Jupiter and Antiope, also called the Pardo Venus
Titian’s “great, large and famous piece” was given by Philip IV of Spain to Charles I, during his 1623 visit to Madrid as Prince of Wales. Named the Pardo Venus after the Spanish palace where it once hung, it is now thought to represent Jupiter’s rape of Antiope in the guise of a satyr.
Titian’s sprawling work inevitably dominates the room, forming the pagan counterpart to Giulio Romano’s Nativity.
Van der Doort c.1639
WS 19, № 16
Pardo Venus, great large and famous piece called in Spain 'Venus out of Pardo', 7 life-size, full-length figures and 4 more in the landscape with 6 dogs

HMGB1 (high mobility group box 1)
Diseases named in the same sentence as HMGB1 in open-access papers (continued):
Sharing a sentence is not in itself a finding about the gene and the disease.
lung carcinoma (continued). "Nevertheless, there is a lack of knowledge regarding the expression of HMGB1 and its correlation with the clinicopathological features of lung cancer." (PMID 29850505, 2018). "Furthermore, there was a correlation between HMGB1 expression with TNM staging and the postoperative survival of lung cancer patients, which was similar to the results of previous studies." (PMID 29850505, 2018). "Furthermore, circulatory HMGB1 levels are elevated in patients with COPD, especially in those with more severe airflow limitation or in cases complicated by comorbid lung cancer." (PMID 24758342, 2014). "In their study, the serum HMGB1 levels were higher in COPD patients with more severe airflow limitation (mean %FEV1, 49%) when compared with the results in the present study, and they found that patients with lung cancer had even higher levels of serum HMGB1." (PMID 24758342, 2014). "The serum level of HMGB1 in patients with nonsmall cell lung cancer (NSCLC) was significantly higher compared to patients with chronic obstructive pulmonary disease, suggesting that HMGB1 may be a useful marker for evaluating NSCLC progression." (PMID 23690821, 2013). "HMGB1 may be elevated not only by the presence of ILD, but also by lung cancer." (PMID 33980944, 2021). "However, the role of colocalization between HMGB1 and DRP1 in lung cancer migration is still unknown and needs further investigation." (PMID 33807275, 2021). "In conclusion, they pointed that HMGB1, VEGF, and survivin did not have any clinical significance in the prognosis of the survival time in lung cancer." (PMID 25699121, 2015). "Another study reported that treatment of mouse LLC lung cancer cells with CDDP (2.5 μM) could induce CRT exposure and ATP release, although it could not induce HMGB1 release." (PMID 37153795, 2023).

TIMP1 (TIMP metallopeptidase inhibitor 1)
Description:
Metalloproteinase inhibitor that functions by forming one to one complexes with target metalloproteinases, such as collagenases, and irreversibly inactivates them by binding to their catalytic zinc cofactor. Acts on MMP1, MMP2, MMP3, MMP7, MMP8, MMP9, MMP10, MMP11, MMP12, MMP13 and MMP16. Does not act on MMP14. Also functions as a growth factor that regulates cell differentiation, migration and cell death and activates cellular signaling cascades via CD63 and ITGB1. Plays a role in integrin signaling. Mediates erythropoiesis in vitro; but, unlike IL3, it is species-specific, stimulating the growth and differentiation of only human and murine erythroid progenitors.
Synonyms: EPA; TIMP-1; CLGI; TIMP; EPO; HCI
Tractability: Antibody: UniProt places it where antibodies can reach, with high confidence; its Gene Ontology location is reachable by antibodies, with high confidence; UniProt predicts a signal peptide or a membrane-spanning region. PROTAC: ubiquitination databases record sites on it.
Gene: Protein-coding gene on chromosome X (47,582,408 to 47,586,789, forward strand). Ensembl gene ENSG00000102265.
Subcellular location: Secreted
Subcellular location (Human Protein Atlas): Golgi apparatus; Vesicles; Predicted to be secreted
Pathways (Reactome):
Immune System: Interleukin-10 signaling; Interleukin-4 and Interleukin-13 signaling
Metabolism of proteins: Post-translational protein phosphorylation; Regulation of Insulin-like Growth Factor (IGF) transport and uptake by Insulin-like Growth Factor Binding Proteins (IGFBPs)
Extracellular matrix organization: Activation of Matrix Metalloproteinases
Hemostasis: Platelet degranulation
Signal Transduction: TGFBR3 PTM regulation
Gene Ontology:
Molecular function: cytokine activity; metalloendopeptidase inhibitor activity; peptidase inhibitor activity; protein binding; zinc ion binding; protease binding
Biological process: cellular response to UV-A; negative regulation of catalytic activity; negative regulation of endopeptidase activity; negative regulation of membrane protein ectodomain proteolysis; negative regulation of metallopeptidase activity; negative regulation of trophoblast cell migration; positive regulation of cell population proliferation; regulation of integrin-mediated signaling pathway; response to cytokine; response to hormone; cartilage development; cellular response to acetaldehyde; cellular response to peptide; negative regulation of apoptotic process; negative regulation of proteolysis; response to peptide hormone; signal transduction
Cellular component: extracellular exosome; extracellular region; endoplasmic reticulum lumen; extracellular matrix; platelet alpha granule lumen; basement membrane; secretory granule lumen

Walpole Society reference (1960):
Measurements (Van der Doort):
6ft 6in x 12ft 11in (198.1 x 393.7cm)
large carved and gilded frame
given to the King when he was in Spain by the King of Spain
Gift / Exchange / Bought / Inherited:
Original Manuscript page number:
MS. Ash. 1514, f. 25
Sale Inventory c.1649-51